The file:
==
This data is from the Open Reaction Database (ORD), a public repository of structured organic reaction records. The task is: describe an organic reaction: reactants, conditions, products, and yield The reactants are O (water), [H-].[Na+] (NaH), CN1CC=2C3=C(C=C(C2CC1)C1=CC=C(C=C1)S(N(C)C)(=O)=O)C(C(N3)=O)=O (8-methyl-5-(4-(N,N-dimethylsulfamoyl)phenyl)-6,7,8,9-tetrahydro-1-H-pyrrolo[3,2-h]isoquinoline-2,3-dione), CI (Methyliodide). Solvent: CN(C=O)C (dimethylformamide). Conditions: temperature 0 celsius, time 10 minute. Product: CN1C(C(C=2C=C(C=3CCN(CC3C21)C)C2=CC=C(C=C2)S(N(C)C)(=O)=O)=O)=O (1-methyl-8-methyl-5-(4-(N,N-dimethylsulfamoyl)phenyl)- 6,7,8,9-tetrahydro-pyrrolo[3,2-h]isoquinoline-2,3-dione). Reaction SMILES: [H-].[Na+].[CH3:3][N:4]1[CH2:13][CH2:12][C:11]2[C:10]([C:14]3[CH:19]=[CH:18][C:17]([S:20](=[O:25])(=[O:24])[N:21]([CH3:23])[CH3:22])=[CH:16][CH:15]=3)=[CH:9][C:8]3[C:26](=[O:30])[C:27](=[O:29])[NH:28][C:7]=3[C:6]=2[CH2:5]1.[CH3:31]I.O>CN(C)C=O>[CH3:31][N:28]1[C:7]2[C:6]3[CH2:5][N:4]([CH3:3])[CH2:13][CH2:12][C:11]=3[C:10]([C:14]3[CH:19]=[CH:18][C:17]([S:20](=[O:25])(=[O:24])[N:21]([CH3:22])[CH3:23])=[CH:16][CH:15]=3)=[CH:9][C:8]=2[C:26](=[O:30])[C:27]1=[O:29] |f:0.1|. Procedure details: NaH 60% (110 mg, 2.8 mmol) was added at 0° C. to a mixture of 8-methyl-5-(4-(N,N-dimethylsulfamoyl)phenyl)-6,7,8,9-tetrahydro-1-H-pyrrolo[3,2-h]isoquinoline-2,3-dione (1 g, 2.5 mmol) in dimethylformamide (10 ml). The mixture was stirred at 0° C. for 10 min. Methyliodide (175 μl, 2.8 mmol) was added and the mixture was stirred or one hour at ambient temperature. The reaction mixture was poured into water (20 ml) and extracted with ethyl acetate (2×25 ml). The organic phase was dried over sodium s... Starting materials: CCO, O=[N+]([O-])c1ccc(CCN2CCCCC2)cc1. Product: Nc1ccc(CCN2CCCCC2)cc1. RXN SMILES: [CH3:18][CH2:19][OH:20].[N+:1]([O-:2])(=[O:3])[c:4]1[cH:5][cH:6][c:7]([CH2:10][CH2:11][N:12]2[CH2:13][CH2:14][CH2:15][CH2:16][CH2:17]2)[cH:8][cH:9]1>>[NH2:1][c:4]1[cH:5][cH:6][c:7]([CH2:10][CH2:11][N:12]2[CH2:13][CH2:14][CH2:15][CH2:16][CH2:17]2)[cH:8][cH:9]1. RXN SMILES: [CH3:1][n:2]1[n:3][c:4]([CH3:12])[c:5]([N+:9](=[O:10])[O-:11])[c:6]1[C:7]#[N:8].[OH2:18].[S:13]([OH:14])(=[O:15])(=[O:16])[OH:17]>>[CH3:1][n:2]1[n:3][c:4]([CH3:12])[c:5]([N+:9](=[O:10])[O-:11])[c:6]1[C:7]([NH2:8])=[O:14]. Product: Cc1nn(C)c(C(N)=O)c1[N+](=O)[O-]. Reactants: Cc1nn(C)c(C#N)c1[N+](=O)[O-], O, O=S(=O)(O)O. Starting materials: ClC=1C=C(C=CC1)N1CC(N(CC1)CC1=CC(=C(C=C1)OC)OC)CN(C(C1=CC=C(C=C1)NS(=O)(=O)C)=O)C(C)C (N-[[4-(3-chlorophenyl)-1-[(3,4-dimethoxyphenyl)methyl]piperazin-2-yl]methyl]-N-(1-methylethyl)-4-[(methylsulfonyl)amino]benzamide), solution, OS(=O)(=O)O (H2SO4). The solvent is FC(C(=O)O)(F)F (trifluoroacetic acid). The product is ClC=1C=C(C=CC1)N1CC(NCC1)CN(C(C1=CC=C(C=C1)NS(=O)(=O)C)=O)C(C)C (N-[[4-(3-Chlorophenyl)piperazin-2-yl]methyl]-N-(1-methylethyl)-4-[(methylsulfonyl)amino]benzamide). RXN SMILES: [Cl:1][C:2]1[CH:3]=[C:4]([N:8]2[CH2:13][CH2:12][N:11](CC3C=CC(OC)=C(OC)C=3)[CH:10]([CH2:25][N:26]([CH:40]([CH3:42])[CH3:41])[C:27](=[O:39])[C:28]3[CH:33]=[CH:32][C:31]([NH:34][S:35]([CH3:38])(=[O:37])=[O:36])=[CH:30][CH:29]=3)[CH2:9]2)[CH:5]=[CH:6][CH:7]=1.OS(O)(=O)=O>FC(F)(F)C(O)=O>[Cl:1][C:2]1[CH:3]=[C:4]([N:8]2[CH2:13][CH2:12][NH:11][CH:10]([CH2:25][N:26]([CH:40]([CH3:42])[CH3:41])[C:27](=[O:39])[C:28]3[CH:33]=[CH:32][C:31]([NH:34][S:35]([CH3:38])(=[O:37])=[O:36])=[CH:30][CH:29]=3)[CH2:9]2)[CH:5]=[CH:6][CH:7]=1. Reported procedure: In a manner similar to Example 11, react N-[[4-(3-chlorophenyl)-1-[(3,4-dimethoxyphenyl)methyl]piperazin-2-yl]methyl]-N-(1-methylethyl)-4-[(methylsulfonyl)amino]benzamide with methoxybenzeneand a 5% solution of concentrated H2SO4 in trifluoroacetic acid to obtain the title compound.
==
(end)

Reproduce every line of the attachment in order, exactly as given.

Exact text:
This data is from the Open Reaction Database (ORD), a public repository of structured organic reaction records. The task is: describe an organic reaction: reactants, conditions, products, and yield The reactants are O (water), [H-].[Na+] (NaH), CN1CC=2C3=C(C=C(C2CC1)C1=CC=C(C=C1)S(N(C)C)(=O)=O)C(C(N3)=O)=O (8-methyl-5-(4-(N,N-dimethylsulfamoyl)phenyl)-6,7,8,9-tetrahydro-1-H-pyrrolo[3,2-h]isoquinoline-2,3-dione), CI (Methyliodide). Solvent: CN(C=O)C (dimethylformamide). Conditions: temperature 0 celsius, time 10 minute. Product: CN1C(C(C=2C=C(C=3CCN(CC3C21)C)C2=CC=C(C=C2)S(N(C)C)(=O)=O)=O)=O (1-methyl-8-methyl-5-(4-(N,N-dimethylsulfamoyl)phenyl)- 6,7,8,9-tetrahydro-pyrrolo[3,2-h]isoquinoline-2,3-dione). Reaction SMILES: [H-].[Na+].[CH3:3][N:4]1[CH2:13][CH2:12][C:11]2[C:10]([C:14]3[CH:19]=[CH:18][C:17]([S:20](=[O:25])(=[O:24])[N:21]([CH3:23])[CH3:22])=[CH:16][CH:15]=3)=[CH:9][C:8]3[C:26](=[O:30])[C:27](=[O:29])[NH:28][C:7]=3[C:6]=2[CH2:5]1.[CH3:31]I.O>CN(C)C=O>[CH3:31][N:28]1[C:7]2[C:6]3[CH2:5][N:4]([CH3:3])[CH2:13][CH2:12][C:11]=3[C:10]([C:14]3[CH:19]=[CH:18][C:17]([S:20](=[O:25])(=[O:24])[N:21]([CH3:22])[CH3:23])=[CH:16][CH:15]=3)=[CH:9][C:8]=2[C:26](=[O:30])[C:27]1=[O:29] |f:0.1|. Procedure details: NaH 60% (110 mg, 2.8 mmol) was added at 0° C. to a mixture of 8-methyl-5-(4-(N,N-dimethylsulfamoyl)phenyl)-6,7,8,9-tetrahydro-1-H-pyrrolo[3,2-h]isoquinoline-2,3-dione (1 g, 2.5 mmol) in dimethylformamide (10 ml). The mixture was stirred at 0° C. for 10 min. Methyliodide (175 μl, 2.8 mmol) was added and the mixture was stirred or one hour at ambient temperature. The reaction mixture was poured into water (20 ml) and extracted with ethyl acetate (2×25 ml). The organic phase was dried over sodium s... Starting materials: CCO, O=[N+]([O-])c1ccc(CCN2CCCCC2)cc1. Product: Nc1ccc(CCN2CCCCC2)cc1. RXN SMILES: [CH3:18][CH2:19][OH:20].[N+:1]([O-:2])(=[O:3])[c:4]1[cH:5][cH:6][c:7]([CH2:10][CH2:11][N:12]2[CH2:13][CH2:14][CH2:15][CH2:16][CH2:17]2)[cH:8][cH:9]1>>[NH2:1][c:4]1[cH:5][cH:6][c:7]([CH2:10][CH2:11][N:12]2[CH2:13][CH2:14][CH2:15][CH2:16][CH2:17]2)[cH:8][cH:9]1. RXN SMILES: [CH3:1][n:2]1[n:3][c:4]([CH3:12])[c:5]([N+:9](=[O:10])[O-:11])[c:6]1[C:7]#[N:8].[OH2:18].[S:13]([OH:14])(=[O:15])(=[O:16])[OH:17]>>[CH3:1][n:2]1[n:3][c:4]([CH3:12])[c:5]([N+:9](=[O:10])[O-:11])[c:6]1[C:7]([NH2:8])=[O:14]. Product: Cc1nn(C)c(C(N)=O)c1[N+](=O)[O-]. Reactants: Cc1nn(C)c(C#N)c1[N+](=O)[O-], O, O=S(=O)(O)O. Starting materials: ClC=1C=C(C=CC1)N1CC(N(CC1)CC1=CC(=C(C=C1)OC)OC)CN(C(C1=CC=C(C=C1)NS(=O)(=O)C)=O)C(C)C (N-[[4-(3-chlorophenyl)-1-[(3,4-dimethoxyphenyl)methyl]piperazin-2-yl]methyl]-N-(1-methylethyl)-4-[(methylsulfonyl)amino]benzamide), solution, OS(=O)(=O)O (H2SO4). The solvent is FC(C(=O)O)(F)F (trifluoroacetic acid). The product is ClC=1C=C(C=CC1)N1CC(NCC1)CN(C(C1=CC=C(C=C1)NS(=O)(=O)C)=O)C(C)C (N-[[4-(3-Chlorophenyl)piperazin-2-yl]methyl]-N-(1-methylethyl)-4-[(methylsulfonyl)amino]benzamide). RXN SMILES: [Cl:1][C:2]1[CH:3]=[C:4]([N:8]2[CH2:13][CH2:12][N:11](CC3C=CC(OC)=C(OC)C=3)[CH:10]([CH2:25][N:26]([CH:40]([CH3:42])[CH3:41])[C:27](=[O:39])[C:28]3[CH:33]=[CH:32][C:31]([NH:34][S:35]([CH3:38])(=[O:37])=[O:36])=[CH:30][CH:29]=3)[CH2:9]2)[CH:5]=[CH:6][CH:7]=1.OS(O)(=O)=O>FC(F)(F)C(O)=O>[Cl:1][C:2]1[CH:3]=[C:4]([N:8]2[CH2:13][CH2:12][NH:11][CH:10]([CH2:25][N:26]([CH:40]([CH3:42])[CH3:41])[C:27](=[O:39])[C:28]3[CH:33]=[CH:32][C:31]([NH:34][S:35]([CH3:38])(=[O:37])=[O:36])=[CH:30][CH:29]=3)[CH2:9]2)[CH:5]=[CH:6][CH:7]=1. Reported procedure: In a manner similar to Example 11, react N-[[4-(3-chlorophenyl)-1-[(3,4-dimethoxyphenyl)methyl]piperazin-2-yl]methyl]-N-(1-methylethyl)-4-[(methylsulfonyl)amino]benzamide with methoxybenzeneand a 5% solution of concentrated H2SO4 in trifluoroacetic acid to obtain the title compound.